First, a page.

probably best done by the vendor of the middleware that
the application was originally built upon." For
example, a CICS application will probably be best enabled
as a Web service using WebSphere (IBM's WebSphere has
a J2EE application server which supports the principle
Web services standardsUDDI, WSDL, and SOAP).
But that does not imply .Net loses out because Java
is more ubiquitous. In fact, some Windows-partisan enterprises
will find the benefits in developing on .Net so compelling,
they won't care about J2EE. "If you have a predominantly
Windows-based IT infrastructure, it makes sense to choose
.Net," said Dion Wiggins, research director, Gartner
Inc. "From an IT perspective, you don't have to
retrain people, and with .Net, there exists better tools
that let developers deploy Web services faster."
He also advises enterprises to look first at their internal
IT and middleware infrastructure, since Web services
are likely to be deployed in intranets first due to
security and integration issues, before they are moved
further down the supply chain into extranets.
Open or closed?
The choice between .Net and J2EE is also a choice between
open and closed computing paradigms, said Stans Kleijnen,
VP, Market Development Engineering, Sun Microsystems.
"A lot of people don't realize that if they go
with .Net, they are locked in [to the Windows platform].
On the other hand, if they go with J2EE, there are multiple
players like IBM, Sun, BEA, Oracle and others that they
can work with," she said.
But while it is easy to conclude that .Net is proprietary
and Java is open, that would be too simplistic. Depending
on an enterprise's IT makeup, staying open is less of
an issue with some compared to others. Furthermore,
even if the Web services applications developed from
both frameworks are not identical, they are still likely
to co-operate with each other at a high level in the
As for Microsoft being closed, one could also easily
argue that there is a sufficiently large and vibrant
third-party developer community interested in the Microsoft
platform to create applications and runtimes for .Net
to eventually broaden its scope considerably.
"Do users of the applications have to be in the
same technology and language? If so, then "open"
is true only in the technology-specific space, or intra-space.
Greater openness is thus exhibited by XML Web services,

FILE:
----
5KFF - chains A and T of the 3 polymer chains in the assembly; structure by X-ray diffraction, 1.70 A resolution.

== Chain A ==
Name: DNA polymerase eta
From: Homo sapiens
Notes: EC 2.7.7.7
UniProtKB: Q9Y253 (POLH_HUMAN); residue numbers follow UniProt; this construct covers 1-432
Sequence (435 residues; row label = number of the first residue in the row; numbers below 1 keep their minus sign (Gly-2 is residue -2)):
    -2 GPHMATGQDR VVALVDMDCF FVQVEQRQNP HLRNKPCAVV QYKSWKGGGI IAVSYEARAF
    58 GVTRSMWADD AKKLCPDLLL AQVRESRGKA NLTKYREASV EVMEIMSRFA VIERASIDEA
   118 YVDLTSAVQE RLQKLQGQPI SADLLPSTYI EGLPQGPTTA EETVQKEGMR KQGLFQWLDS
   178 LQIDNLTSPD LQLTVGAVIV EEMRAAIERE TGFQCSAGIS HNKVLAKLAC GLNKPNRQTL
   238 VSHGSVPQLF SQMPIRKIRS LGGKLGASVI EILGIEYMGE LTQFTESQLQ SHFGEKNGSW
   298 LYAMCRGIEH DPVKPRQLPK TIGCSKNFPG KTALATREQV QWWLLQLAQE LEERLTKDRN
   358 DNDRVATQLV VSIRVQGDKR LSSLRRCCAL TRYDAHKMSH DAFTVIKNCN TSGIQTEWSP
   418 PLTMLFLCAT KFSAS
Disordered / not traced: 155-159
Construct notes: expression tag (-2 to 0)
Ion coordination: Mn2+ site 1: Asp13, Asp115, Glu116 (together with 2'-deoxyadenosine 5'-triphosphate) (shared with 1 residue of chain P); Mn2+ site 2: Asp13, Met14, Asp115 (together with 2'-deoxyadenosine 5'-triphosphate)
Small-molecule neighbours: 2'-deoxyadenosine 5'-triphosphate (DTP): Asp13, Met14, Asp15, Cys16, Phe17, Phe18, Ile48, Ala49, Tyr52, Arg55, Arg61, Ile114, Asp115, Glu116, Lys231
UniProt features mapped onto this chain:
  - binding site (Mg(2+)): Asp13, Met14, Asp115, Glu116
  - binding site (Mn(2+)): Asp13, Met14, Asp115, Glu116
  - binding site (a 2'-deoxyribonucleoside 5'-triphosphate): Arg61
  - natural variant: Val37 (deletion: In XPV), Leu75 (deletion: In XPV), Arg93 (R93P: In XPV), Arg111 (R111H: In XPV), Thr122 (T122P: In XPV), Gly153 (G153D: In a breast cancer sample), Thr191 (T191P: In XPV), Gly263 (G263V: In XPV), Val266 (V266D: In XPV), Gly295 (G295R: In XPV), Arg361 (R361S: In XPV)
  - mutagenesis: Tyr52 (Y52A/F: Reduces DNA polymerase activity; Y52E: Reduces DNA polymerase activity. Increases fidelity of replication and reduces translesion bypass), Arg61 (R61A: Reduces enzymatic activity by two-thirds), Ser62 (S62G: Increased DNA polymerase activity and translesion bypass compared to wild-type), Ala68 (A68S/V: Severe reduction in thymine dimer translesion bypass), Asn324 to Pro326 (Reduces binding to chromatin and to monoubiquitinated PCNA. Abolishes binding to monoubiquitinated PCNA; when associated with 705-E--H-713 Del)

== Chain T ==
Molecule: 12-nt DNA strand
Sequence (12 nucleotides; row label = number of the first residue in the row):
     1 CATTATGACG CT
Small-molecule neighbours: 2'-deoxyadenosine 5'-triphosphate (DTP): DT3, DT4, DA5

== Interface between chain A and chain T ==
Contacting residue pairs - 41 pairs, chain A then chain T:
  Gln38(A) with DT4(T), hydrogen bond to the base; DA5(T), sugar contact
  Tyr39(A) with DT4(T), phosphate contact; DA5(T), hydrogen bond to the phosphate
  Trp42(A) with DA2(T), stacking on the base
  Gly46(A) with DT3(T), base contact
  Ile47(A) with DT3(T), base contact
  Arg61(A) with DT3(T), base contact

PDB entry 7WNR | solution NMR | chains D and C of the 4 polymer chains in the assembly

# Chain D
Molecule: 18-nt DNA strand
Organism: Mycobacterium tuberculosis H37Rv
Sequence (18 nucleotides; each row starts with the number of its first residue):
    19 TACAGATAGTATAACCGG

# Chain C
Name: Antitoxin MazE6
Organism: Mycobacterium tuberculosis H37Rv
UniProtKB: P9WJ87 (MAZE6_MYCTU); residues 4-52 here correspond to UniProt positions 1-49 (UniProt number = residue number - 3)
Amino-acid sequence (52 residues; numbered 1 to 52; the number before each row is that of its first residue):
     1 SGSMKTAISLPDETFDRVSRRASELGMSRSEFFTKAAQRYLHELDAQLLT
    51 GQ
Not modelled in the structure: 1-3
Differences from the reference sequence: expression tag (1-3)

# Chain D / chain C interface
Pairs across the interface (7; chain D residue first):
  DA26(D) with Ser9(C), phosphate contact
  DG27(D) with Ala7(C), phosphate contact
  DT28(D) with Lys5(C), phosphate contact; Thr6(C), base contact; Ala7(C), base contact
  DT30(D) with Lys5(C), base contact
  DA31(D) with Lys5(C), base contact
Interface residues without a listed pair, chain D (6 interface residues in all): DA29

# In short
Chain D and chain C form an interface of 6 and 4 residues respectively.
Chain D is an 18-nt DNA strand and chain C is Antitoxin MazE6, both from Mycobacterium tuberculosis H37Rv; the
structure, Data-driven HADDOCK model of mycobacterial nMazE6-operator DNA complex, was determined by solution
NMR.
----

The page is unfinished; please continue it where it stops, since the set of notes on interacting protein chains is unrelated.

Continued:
which is language and platform independentinter-spaces,"
argued Edward Chew, .Net/Developer Evangelist, Microsoft
He said that Microsoft has submitted the underlying
specifications of .Net to ECMA, and these have been
used by third-parties to build the .Net Common Language
Runtime and C# compilers for non-Windows platforms.
"In addition, XML Web services are inherently platform
and language-agnostic," he said.
Gartner's Wiggins said that .Net is more proprietary
(compared to J2EE), but it will change over time because
third parties will make it more cross-platform. "These
days, Microsoft seems to be working a lot better with
standards. Although they still tend to provide standard
extensions which can be proprietary, I don't see it
as a major issue," he said.
Most developers are probably not so much interested
in the benefits of each framework, as they are interested
in the viability of their finished applications in the
context of application deployment and widespread acceptance.
The vibrancy and relevancy of third party tools, products
and support also matters. So do the level of the programming
talent pool available in the market.
In other words, expect both platforms to find support
in their respective stronghold markets. "Web services
based on .Net and J2EE will command the same market
share by 2005, and many companies, especially smaller
ones, will not be able to support both platforms,"
As for Web services, more work will be done to make
it more secure. Wiggins reckoned that sophisticated
Web services security models will show up over the next
couple of years. "Today, we have certificates,
SSL, encryption and a secure transport, but that's not
enough. Web services will demand more granularity in
security models, such as anti-data tampering capabilities,
which will be needed for banking and finance."